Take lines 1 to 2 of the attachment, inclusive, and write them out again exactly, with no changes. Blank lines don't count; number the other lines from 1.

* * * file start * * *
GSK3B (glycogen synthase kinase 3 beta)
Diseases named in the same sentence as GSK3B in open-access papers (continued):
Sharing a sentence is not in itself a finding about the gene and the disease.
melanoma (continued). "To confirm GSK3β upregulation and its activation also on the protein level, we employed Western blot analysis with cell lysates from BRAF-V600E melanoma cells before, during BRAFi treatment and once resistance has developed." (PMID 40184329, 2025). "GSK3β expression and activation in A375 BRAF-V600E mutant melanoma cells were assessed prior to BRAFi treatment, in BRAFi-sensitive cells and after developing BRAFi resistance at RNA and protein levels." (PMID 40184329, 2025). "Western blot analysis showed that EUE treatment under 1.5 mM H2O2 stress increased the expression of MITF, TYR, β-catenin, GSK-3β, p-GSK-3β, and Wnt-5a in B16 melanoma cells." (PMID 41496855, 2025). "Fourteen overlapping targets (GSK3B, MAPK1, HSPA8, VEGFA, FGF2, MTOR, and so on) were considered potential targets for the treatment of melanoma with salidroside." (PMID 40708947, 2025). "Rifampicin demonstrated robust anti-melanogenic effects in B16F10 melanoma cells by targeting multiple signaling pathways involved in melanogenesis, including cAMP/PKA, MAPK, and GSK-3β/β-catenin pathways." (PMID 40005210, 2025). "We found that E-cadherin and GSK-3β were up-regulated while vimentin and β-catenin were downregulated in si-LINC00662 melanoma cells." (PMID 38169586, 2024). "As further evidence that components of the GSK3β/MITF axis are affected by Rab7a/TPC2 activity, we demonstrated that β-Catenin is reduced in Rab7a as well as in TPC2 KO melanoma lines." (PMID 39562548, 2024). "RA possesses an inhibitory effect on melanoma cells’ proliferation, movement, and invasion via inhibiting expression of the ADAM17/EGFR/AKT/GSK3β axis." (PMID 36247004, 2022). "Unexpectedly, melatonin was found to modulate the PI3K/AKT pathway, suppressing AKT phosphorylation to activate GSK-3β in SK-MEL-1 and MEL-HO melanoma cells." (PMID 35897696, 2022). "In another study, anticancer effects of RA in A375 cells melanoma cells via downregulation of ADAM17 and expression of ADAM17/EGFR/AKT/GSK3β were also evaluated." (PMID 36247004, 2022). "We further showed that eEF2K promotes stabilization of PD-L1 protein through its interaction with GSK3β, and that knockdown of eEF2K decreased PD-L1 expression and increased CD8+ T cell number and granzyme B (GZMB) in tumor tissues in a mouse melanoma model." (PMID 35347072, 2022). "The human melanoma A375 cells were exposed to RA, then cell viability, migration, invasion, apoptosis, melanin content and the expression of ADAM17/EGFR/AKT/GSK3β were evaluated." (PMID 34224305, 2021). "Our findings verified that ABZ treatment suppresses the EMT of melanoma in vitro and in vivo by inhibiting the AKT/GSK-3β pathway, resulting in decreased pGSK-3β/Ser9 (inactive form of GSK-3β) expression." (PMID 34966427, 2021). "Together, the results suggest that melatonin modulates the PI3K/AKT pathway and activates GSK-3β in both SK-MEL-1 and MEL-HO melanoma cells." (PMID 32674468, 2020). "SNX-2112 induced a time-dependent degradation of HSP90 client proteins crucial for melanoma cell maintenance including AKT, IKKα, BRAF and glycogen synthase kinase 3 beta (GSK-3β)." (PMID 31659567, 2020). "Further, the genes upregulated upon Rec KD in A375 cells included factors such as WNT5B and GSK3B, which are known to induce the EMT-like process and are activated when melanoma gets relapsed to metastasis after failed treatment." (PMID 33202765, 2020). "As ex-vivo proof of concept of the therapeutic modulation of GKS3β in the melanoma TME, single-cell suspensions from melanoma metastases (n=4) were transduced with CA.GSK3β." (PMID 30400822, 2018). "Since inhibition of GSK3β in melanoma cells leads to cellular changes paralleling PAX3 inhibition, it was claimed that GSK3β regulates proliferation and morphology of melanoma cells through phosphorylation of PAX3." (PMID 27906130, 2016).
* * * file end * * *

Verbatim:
GSK3B (glycogen synthase kinase 3 beta)
Diseases named in the same sentence as GSK3B in open-access papers (continued):